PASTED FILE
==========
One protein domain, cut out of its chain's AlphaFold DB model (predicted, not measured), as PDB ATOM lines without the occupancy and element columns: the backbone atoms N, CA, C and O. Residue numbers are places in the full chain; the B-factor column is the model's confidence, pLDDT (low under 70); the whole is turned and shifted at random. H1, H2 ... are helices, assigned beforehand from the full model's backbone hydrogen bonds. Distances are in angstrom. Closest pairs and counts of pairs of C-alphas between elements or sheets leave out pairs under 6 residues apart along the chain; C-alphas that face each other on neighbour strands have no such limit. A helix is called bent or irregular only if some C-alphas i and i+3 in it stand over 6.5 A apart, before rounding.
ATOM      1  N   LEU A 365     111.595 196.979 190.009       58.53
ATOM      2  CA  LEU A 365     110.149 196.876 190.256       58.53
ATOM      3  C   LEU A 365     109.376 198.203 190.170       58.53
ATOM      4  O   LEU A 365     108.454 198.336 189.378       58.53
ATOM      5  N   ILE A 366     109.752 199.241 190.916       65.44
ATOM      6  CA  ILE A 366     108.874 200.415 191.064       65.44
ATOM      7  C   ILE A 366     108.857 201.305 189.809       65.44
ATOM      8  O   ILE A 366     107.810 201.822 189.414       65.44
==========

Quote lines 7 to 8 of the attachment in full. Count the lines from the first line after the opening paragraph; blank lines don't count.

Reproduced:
ATOM      7  C   ILE A 366     108.857 201.305 189.809       65.44
ATOM      8  O   ILE A 366     107.810 201.822 189.414       65.44